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Virtual currency in Bermuda

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New currency: A bitcoin. The digital currency, which carries the unofficial ticker symbol of BTC, was unveiled in 2009. There many be opportunities for Bermuda to enter the virtual currency space, writes Matthew Ebbs-Brewer

Many people in Bermuda will now have heard of virtual currencies, most likely in conjunction with “Bitcoin”. However, beyond an understanding of the idea that a virtual currency is some form of asset without a physical form, the conversation of what it is and how it could be integrated into Bermuda often goes no further.

This article puts forward a high level overview of what a “virtual currency” is and identifies some of the ways in which it may be utilised so as to complement Bermuda’s already thriving reputation as a place to do business. It does so while also outlining some of the obstacles that would need to be considered in order to do so successfully.

The Financial Action Task Force (FATF) is an inter-governmental body whose members include Canada, the UK and the US. FATF describes a virtual currency as being a “digital representation of value that can be digitally traded and functions as (1) a medium of exchange; and/or (2) a unit of account; and/or (3) a store of value, but does not have legal tender status (ie when tendered to a creditor, is a valid and legal offer of payment) in any jurisdiction”. While the third limb may or may not remain so, this is a fair summary for the purposes of this article.

A further distinction made by FATF is between so-called convertible and non-convertible virtual currency. The former is something with an equivalent value in real currency (eg Bitcoin) for which it can be exchanged and the latter is restricted to a particular business/virtual world (eg the currency used to make purchases from the online stores maintained by games console manufacturers).

For the purposes of developing and facilitating business in Bermuda, our focus here is upon the convertible forms of virtual currency.

Such virtual currencies are often “decentralised”, which means that there is no central administering authority with monitoring and oversight functions as would be the case with the currency issued by a sovereign nation. Instead, trust in the currency derives from the fact that its cryptography is utilised to allow for and verify the secure transfer of the virtual currency between users.

So how is virtual currency starting to fit into and develop established business structures, and how might it do so in Bermuda?

Drawing a parallel, an investor may wish to hold gold because, like convertible virtual currencies, it has an equivalent value in real currency that can fluctuate — and the investor has hopes of realising a gain. However, that investor may not wish to physically hold and be responsible for/organise the safe storage of the gold itself. Instead, that investor can buy interests in a fund that makes such investments.

A Bermuda company could be (and we understand has been) used to provide the same opportunity to potential investors in virtual currencies. Of course, should such a fund fall within the scope of Bermuda’s Investment Funds Act 2003, authorisation may be required by the Bermuda Monetary Authority.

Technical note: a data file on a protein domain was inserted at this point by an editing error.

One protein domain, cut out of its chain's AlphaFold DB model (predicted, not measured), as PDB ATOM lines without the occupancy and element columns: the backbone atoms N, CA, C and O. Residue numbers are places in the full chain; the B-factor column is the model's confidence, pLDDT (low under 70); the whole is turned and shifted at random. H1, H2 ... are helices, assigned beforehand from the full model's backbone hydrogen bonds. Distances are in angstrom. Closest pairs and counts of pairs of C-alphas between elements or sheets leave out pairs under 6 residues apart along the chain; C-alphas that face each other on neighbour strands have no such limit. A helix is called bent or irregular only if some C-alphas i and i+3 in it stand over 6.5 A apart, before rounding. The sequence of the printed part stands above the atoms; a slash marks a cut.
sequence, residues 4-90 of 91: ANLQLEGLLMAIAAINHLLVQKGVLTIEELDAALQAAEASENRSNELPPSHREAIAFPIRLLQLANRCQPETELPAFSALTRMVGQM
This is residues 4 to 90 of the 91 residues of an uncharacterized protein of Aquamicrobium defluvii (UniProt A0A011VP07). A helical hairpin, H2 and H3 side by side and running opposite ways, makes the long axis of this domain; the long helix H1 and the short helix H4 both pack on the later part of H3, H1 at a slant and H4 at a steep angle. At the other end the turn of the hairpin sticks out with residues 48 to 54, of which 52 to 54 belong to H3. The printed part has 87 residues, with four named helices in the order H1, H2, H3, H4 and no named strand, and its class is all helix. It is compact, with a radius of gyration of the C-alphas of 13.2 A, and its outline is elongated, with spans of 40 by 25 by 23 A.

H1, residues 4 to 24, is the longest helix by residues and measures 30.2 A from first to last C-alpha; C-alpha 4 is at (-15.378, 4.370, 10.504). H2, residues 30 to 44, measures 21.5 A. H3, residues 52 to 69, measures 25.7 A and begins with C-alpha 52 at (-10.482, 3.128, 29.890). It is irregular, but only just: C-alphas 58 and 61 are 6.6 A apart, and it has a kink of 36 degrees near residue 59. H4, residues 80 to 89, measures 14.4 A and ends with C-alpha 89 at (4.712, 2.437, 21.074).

One might also question whether it would be possible for a Bermuda company to offer a class of shares denominated in, and subscribed for by way of, virtual currency. The Companies Act 1981 was not drafted with virtual currency in mind and would appear to require that share capital be denominated in a “currency”. It is unclear whether a virtual currency will ever be considered a “currency” in Bermuda for these purposes and detailed consideration of the point may need to be undertaken if virtual currencies continue to garner popularity and demand for such a company were to grow.

The distinction between a Bermuda entity investing and having its capital denominated in virtual currency also makes for an interesting point for consideration in the insurance sphere. Again, while we are seeing insurance business being written in the context of the risks associated with holding and storing virtual currencies, further work would need to be undertaken to consider whether it would be possible and, if so, desirable to allow an insurer’s capital requirements (at least partially) to be met through virtual currency.

Acceptance of virtual currencies, or at least an awareness of the need to regulate them, has meant that we are also starting to see jurisdictions regulate exchanges used to trade this new asset class. If Bermuda were to enter this space, given its already well respected and established reputation in the regulatory sphere, Bermuda may be able to attract a new line of business activity and service providers to the Island.

Of course, to pursue that, Bermuda’s reputation and investor confidence would need to be protected through due consideration of how securely such investments could be held and the way issues of anti-money laundering and antiterrorist financing would be addressed.

While the issues outlined above would need to be carefully considered, a number of jurisdictions are engaging with virtual currencies. If there is too much of a “wait and see” approach here, it may be difficult to break what could become established players’ holds in markets should Bermuda wish to go “online” at a later date.

Lawyer Matthew Ebbs-Brewer is an Associate and a member of the Corporate Practice Group at Appleby. A copy of this column can be found on the Appleby website at www.applebyglobal.com. This column should not be used as a substitute for professional legal advice. Before proceeding with any matters discussed here, persons are advised to consult with a lawyer

Matthew Ebbs-Brewer